Family jumped in to decorate Casey’s parents’ backyard in Plainview. “We strapped a webcam to a sculpture,” says Matthew, 31, who works for a management company. Casey, 29, a middle school teacher, wore a substitute white dress that she already owned. “It definitely has not been your typical bride experience,” she says.

Grandparents were able to attend in person, sitting in chairs outdoors six feet away from everyone else. The parents and siblings were the only other live attendees. But close to 300 people watched live — colleagues and friends in other countries who wouldn’t have made it to the United States for the wedding, for instance. More than 1,200 people have watched it so far, because it is still up on Matt's YouTube channel. As for their original party, they've rescheduled it to next March 21, when they will renew their vows on their one-year anniversay.

A 24-hour birthday celebration

Brian Gilbert, 23, of Huntington, turns 24 on March 29. He’s throwing himself a 24-hour open house style birthday party on Zoom. He plans to send a link to his 1,100 Facebook friends inviting them to “stop by” to talk to him and wish him a happy birthday.

“Whoever wants to drop by and say hello can do that, even people I haven’t talked to in a while,” says Gilbert, who is currently a graduate student at Johns Hopkins School of Public Health in Baltimore. He’ll start at midnight. “Maybe I’ll wear headphones so someone can wake me up if they want,” he says. “Especially on a day like my birthday, when I’d like to be celebrating, this is a way to get that feeling.”

Polish your dance moves: A rolling neighborhood party

Michele Devine, 49, a financial advisor from Bethpage, hosted what she dubbed a “rolling dance party” in her neighborhood. Devine made a playlist with songs such as “Stayin’ Alive,” “Don’t Stand So Close To Me” and “Saturday Night Fever.”

Then, she put her karaoke speaker in the back of her minivan and rolled very slowly down the block, the music alerting neighbors just as if the ice cream man were coming through. Her husband, Jim, 50, a lawyer, and daughter, Kaitlyn, 9, followed behind on bicycles, and son Aidan, 13, manned the speaker.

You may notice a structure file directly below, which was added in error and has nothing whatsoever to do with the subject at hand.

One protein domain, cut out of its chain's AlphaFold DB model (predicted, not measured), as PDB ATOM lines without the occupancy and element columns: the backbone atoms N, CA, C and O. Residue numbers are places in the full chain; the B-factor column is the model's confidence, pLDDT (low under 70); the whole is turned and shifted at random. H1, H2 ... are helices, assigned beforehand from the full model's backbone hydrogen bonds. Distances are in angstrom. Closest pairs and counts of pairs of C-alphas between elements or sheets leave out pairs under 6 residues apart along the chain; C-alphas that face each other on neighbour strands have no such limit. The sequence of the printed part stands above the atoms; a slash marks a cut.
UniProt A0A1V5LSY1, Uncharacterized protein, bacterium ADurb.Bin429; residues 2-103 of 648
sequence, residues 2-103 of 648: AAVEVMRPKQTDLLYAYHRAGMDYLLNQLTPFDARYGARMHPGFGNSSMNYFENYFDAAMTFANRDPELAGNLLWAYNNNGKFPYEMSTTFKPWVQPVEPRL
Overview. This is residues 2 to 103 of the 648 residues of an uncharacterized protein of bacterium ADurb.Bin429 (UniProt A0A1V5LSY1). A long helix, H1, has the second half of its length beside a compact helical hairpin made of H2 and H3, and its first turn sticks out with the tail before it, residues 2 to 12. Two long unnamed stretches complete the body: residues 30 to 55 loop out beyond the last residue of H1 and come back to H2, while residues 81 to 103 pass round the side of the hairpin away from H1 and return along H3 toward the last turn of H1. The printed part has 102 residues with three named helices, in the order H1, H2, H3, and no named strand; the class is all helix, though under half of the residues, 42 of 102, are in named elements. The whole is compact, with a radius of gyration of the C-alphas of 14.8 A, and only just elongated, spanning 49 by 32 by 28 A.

As she came to each house, neighbors heard the music and came out onto their porches to dance, each staying on their own properties. Devine also got out to dance in the street.

“Kids came out on the front lawn, doing little TikTok moves. We waved, we blew kisses and we rolled on,” Devine says. “I needed to get out; I wanted to see my friends. I thought, ‘Let’s lift our spirits a little bit.’ It was just nice to see people happy. I’ll try to do it again, weather permitting, on Friday.”

Don’t forget the littlest ones: Virtual play dates

Melissa Weir, 42, a public relations professional, and Brittany Stigliano, 33, a dance teacher, teamed up to create a daily play date for the kids in their daughters’ class at Bayview Elementary School in West Islip.

Weir organized the Zoom meetup for each day at noon, and Stigliano plans fun activities for the kids, including playing Bingo using their spelling words from school and doing art projects. She even dressed up in a lion costume to lead some stretches and exercises. “This is just two moms with their super powers colliding,” says Weir, whose daughter, Anna, is 8. “It’s just cute for the kids to connect with each other.”

Stigliano’s daughter, Valentina, 7, says the meetups are “very fun. It’s fun because I miss my friends, seeing them at school, and now I finally have a chance to see them.”